## Wednesday, May 4, 2011

### Driving and deriving in math class

Here is another example of how a student can do math without the use of a textbook or a worksheet.  Many times I have, and will continue to, argue that math is not about repetition but actually deeper understanding.  Also, in math class instead of learning about or for problem solving, we should be teaching students to learn through problem solving.

Problem solving is NOT completing a word problem at the end of a class, or using an algorithm to solve a problem.  In the words of Andrew Wiles "The definition of a good mathematical problem is the mathematics it generates rather than the problem itself".  Below, I will illustrate the 6 steps of implementing a well thought out problem solving activity in a class:

Step 1:             Present an idea which students would want to solve.
Step 2:             Have students ask the question
Step 3:             Create a range of answers (students will feel safe to provide an answer)
Step 4:             Provide any other information that a student may need to solve the problem....HOWEVER....have the students ask for the information.
Step 5:             Allow for true autonomy to solve the problem.
Step 6:             When students finish, or THINK they are finished, extend the thinking by giving a question that is not more of the same work, but entirely different solving.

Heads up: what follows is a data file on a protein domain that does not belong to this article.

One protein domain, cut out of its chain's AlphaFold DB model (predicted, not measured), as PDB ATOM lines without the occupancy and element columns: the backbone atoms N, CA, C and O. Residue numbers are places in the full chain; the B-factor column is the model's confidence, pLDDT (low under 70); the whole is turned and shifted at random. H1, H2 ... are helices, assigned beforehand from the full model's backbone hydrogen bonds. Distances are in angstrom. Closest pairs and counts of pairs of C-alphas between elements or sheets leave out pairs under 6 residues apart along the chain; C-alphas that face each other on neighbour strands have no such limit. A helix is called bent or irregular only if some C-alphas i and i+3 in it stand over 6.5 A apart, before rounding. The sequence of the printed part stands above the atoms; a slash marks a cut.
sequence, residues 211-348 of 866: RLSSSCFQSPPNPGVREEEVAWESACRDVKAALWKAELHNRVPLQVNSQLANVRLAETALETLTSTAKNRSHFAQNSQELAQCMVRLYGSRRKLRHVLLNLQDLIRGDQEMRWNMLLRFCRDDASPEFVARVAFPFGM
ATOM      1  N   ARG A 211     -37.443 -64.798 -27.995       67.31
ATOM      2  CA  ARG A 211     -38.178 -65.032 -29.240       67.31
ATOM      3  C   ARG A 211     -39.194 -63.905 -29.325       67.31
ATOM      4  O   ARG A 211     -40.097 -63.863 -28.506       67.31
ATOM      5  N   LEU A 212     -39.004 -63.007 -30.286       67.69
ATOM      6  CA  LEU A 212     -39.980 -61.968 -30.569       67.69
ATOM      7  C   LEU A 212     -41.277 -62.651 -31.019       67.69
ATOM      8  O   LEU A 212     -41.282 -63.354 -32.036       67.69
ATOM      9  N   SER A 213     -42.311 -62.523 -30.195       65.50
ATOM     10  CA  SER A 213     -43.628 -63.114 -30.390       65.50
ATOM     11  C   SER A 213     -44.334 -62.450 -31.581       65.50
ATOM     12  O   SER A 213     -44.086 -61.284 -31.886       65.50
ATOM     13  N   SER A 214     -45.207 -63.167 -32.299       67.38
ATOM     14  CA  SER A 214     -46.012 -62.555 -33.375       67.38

Recently, in my calculus class, I showed the following video and gave a laptop to each student, with the video uploaded on it, to analyze it.  Here is my lesson plan.
1)  Watch the video.
2)  I then asked the class, “Any questions about what we just watched?”  (REMEMBER: We should get the students to ask the questions; there will then be no extrinsic rewards but only true intrinsic motivation to solve the problem.)

One student asked “How fast is the other car going?”
For which I responded, “Good question

I then asked for the lowest possible speed of the car, and we determined that to be 109 km/h, while the upper bound for the speed would be 180 km/h.

As students worked they started to ask me for the length of my vehicle. Answering honestly, I informed them that I did not know this.  They then followed my response with a question about the year and make of the vehicle I was driving, which was a 2011 GMC Terrain.

Students started to pull the actual length from the GMC website.

After several conversions, and 8 minutes of work, I took a picture of a student’s work and showed it on my projector.  We then discussed alternate ideas, and where did this student have to estimate and where was he/she exact in calculations.

3) I then asked, “Is there anything else we could solve?”  Again, another student asked, “What is the change of the distance between each driver as the car drives by?”

**Since I could not take an aerial photo of the situation, I did provide the students with a distance of 12 feet horizontally between the drivers**

Again, I asked the class to solve the problem.  Within minutes, they realized they would need a specific time, and answered with “Solve for the instantaneous change of distance of the drivers after 3 seconds.”

After some solving, I took another picture and discussed the results with the class.

4) I asked the class if there still anything else we could solve.  One student asked about the change in the angle of the arm that swung the camera.  I responded with "Let's figure out the exact change in the angle at the time above".